lessons in divorce crazy stupid love

Cinematic Lessons in Divorce: Crazy, Stupid, Love

Goldberg Jones Divorce, Everyday Dads Leave a Comment

When romantic comedy Crazy, Stupid, Love was released in 2011, the A-list cast alone was enough to get audiences to theaters. Best known for his hilarious role in TV comedy The Office, Steve Carrell plays Cal Weaver, a well-off, middle-aged father of three who married his beautiful high school sweetheart, Emily, played by Julianne Moore.

After Emily makes the startling confession that she not only had an affair but wants a divorce, it forces Cal to rebuild his life. He does so when he meets the handsome ladies man, Jacob Palmer (Ryan Gosling), who takes Cal under his wing.

This blindsided Cal early in the movie and turns his picture-perfect life upside down. Having met and fallen in love at 15, Cal feels lost as he navigates moving forward. In this area, many newly divorced men and women relate to Crazy, Stupid, Love.

He moves out of the family home and into a small apartment. When he informs colleagues and friends of the divorce, like real life, they pick sides. Perhaps the biggest change of all, however, comes with being thrown back into the dating scene. That’s a shock many face after ending a marriage.

Having a rough time adjusting, Cal begins to frequent a local bar. Night after night he spills his guts to anyone close enough to listen. Having heard enough of his pity, Jacob decides to mentor Cal and transform him from a nice-guy family man into the ultimate player.

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This includes revamping Cal’s entire wardrobe, making him work out, and teaching him how to pick up women. And it’s a success, though a hollow one. 

Though the initial change distracts Cal for a time, he reassesses his new lifestyle and finds it empty. It’s a temporary fix. He can’t ignore the fact that he still loves and misses his wife. When they meet for dinner one night, they have their first real, honest discussion about their marriage in a long time.

The couple experience what a lot of long-term couples go through. Over time, they became complacent in their relationship and stopped trying. Work, the kids, life, and everything else came before each other. 

As Cal says:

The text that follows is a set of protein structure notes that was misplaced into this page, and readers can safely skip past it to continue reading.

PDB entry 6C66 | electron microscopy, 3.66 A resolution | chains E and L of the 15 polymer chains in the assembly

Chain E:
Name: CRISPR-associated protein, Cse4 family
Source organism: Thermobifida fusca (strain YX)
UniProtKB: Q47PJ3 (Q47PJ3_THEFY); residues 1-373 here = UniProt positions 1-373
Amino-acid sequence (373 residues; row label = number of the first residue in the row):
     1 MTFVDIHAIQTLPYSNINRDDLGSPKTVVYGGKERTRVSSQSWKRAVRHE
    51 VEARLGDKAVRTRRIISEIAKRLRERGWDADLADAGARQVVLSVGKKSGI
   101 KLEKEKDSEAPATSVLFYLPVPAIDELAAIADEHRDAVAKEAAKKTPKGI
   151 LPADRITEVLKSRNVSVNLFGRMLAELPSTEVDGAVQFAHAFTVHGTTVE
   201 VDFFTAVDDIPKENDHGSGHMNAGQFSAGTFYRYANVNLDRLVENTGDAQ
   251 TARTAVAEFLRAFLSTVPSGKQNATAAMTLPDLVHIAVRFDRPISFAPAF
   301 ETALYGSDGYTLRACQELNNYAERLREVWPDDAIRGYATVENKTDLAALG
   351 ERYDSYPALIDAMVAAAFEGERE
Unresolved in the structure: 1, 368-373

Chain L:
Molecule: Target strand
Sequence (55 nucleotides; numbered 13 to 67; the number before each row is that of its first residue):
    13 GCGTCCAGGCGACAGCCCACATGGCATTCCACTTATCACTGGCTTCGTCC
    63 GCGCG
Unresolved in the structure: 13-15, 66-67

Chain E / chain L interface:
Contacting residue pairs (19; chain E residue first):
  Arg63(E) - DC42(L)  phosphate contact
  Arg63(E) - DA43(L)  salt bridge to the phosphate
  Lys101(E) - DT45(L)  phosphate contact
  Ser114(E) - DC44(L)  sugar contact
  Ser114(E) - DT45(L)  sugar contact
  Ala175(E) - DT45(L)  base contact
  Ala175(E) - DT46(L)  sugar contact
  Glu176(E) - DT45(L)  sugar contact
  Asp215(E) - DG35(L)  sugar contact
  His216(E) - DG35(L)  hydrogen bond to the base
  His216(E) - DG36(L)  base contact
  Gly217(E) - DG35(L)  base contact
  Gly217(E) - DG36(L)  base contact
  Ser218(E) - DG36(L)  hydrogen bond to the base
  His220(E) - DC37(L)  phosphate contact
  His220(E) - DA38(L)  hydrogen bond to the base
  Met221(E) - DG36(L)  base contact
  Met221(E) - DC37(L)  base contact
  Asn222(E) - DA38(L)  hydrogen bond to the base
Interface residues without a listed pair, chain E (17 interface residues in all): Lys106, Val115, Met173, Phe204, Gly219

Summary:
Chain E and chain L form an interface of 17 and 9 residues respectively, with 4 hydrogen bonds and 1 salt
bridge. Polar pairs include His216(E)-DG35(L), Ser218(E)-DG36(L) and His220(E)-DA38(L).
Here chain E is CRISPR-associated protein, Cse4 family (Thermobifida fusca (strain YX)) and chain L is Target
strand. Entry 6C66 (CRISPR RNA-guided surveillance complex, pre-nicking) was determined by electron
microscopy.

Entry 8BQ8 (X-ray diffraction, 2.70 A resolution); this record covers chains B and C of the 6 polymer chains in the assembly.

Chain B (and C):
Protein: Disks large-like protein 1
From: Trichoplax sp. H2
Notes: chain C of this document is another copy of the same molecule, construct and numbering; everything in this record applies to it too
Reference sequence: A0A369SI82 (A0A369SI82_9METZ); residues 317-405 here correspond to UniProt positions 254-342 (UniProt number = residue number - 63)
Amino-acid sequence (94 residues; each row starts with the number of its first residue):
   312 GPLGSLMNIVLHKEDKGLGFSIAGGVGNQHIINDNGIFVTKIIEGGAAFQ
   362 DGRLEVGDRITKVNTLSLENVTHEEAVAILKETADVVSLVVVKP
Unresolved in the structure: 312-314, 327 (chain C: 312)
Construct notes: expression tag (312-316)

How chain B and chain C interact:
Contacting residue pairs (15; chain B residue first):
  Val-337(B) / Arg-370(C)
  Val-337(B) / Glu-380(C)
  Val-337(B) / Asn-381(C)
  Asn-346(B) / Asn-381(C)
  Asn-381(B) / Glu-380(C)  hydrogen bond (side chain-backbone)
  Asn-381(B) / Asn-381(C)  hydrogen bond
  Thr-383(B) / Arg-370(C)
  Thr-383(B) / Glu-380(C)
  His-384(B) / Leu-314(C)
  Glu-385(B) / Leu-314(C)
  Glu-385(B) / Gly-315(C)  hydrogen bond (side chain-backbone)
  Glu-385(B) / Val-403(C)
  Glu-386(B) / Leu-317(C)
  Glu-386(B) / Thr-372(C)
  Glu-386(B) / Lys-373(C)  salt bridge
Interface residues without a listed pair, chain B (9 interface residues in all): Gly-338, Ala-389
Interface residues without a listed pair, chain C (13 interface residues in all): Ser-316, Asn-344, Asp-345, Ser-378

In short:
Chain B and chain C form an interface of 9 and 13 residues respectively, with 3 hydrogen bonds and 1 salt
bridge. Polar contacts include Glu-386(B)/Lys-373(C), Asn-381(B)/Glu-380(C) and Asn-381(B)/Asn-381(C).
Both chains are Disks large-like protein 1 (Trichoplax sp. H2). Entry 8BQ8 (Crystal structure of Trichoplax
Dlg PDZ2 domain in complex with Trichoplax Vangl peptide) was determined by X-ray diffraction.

“I got boring, lazy. I’m mad at what you did, but I’m mad at myself too. I should’ve fought for you, you fight for your soulmates.”

Instead of having that conversation and trying to fix what was wrong, Cal and Emily walked away from their marriage. Both recognize this was a mistake and accept their own share of the blame.

After their dinner, things become more positive for the couple.  Reconciliation even seems to be on the horizon. Cal plans an elaborate surprise for his wife in hopes of winning her back. The kids help as well; they desperately want their parents back together. Things go well until secrets emerge and threaten to tear apart their relationship for good.

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Cal’s attempt at reconciliation is a disaster. He learns that the womanizing Jacob is dating his daughter and the man Emily has been seeing shows up. It turns out their 17-year-old babysitter, the daughter of a family friend, is in love with Cal, which devastates his son, who’s in love with the babysitter.

It’s a mess. Like so many people in this situation, Cal feels like his life is spinning out of control. Everything he knew is gone, his marriage, his best friend, his relationship with his kids. With everything strained and stretched, a broken Cal pulls away from everyone.

Surprisingly, it’s Jacob who brings him back. He makes Cal see that there are people who need him, especially his kids. Divorce has a trickle-down effect on everyone in your life. Too often, however, we lose that in the pain.

Cal finally realizes that there are people who care about him and that he needs to work on fixing what he can before it’s too late. This includes working on himself, repairing the rift with his children, and even mending fences with Emily. 

While everything works out in typical Hollywood, happily-ever-after fashion at the end of Crazy, Stupid, Love, we know that’s not always reality. Still, it illustrates a variety of important things about marriage and divorce. It talks about not getting complacent in your relationship and ignoring signs of trouble, the need to have a support system around you in a tough time, and taking care to maintain your most important relationships. 

Crazy, Stupid, Love is a complicated, layered web of connections and emotions. Family is chaotic and messy. So is divorce. Perhaps most importantly, Cal learns to let go of resentment. When he does this, he finally sees things for what they are, recognizes what’s most important, and moves forward. It’s a journey everyone has to take in divorce.

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